Amazon has begun a commercial check of its Prime Air autonomous drone delivery service, beginning with a set aside fulfilment centre in Cambridge, England. The first delivery, which delivered place on December 7, took just 13 minutes from the character placing an order. There’s a promotional video of the first Prime Air transportation embedded below.
To begin with, just two Amazon customers rtici te in been invited into the Prime Air trial, and they both material near the fulfilment centre. The customers can request drone delivery seven times a week, but only during daylight hours, and the weather has to be within guaranteed rameters. The first Prime Air delivery, in case you were wondering, was an Amazon Give someone his TV stick and a bag of popcorn.
If the video accurately shows the process, a Prime Air transport currently goes something like this:
- The customer places an sequence
- The order is cked at the Amazon warehouse by a human
- The box is placed on a conveyor cestus and picked up by the drone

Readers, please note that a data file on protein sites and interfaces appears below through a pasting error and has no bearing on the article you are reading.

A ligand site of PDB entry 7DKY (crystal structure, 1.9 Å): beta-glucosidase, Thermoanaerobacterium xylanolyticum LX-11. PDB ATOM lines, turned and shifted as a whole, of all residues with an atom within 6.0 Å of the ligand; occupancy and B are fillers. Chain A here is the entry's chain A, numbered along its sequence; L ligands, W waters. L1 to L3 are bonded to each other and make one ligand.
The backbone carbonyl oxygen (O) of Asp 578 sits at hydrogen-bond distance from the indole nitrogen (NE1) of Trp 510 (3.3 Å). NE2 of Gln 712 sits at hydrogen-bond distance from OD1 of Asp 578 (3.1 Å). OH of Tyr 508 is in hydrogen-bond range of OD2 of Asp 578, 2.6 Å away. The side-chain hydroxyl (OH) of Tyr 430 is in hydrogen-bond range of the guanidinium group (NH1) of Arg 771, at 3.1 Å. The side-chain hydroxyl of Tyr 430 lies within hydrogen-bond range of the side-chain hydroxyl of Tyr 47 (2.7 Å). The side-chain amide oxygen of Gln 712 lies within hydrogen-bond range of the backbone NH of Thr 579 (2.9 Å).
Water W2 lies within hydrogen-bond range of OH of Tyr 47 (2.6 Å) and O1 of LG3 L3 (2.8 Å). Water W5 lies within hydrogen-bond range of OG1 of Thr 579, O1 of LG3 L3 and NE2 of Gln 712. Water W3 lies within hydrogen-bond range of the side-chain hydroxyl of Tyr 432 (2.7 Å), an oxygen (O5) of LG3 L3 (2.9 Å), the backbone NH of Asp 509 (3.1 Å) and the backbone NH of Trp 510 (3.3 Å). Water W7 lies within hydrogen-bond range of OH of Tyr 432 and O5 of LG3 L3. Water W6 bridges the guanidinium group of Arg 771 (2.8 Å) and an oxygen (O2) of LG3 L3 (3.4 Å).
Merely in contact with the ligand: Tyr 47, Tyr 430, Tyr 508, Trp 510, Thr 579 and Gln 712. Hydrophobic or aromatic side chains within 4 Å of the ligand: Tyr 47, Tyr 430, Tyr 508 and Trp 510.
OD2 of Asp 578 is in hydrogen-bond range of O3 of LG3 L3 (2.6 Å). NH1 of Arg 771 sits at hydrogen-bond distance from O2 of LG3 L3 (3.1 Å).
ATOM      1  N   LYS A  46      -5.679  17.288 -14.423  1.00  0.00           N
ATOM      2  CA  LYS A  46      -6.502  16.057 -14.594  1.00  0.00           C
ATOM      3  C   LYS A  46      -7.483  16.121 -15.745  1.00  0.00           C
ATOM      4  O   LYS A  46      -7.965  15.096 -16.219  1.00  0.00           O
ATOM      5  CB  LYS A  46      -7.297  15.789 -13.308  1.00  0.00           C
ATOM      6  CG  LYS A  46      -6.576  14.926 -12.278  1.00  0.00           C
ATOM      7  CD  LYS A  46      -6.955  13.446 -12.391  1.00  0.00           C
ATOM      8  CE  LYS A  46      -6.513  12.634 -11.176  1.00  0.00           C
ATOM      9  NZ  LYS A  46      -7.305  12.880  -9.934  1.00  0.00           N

- The drone glides down a track until it’s maximum
- The drone takes off and flies autonomously (with GPS) to the customer’s location
- The drone quarters a special marker on the ground in a field
- The drone lands on the marker and retreats the ckage behind
- The happy customer treks out to the field and picks up the combination.
Amazon says it will eventually ex nd the trial to a few dozen, and then a few hundred shoppers who endure within range of the Cambridge warehouse. As far as we’re aware, the current stock of battery-powered Prime Air drones (which look perfectly different from last year’s drones) still have a apogee ca city of 5 pounds (2.3kg).
Prime Air was originally announced way back in December 2013. At some side, possibly because there are fewer firearms in the UK, primary development of Prime Air rises to have shifted to Amazon’s research centre in Cambridge, England. In in 2015 the com ny released a teaser video starring Jeremy Clarkson, and in October this year Amazon let a few journalists peer inside the Cambridge drone lab.
On the regulatory side of things, Amazon has reached a deal with the Civil Aviation Authority in the UK to operate multiple drones beyond strategy of sight. No such deal has yet been struck in the US, though the FAA did recently admit another com ny to operate drones beyond line of sight, perhaps ultimately ving the way for a Prime Air trial.
In both countries, some kind of air transportation control system for drones will probably be required before wide-scale autonomous deliveries are approved.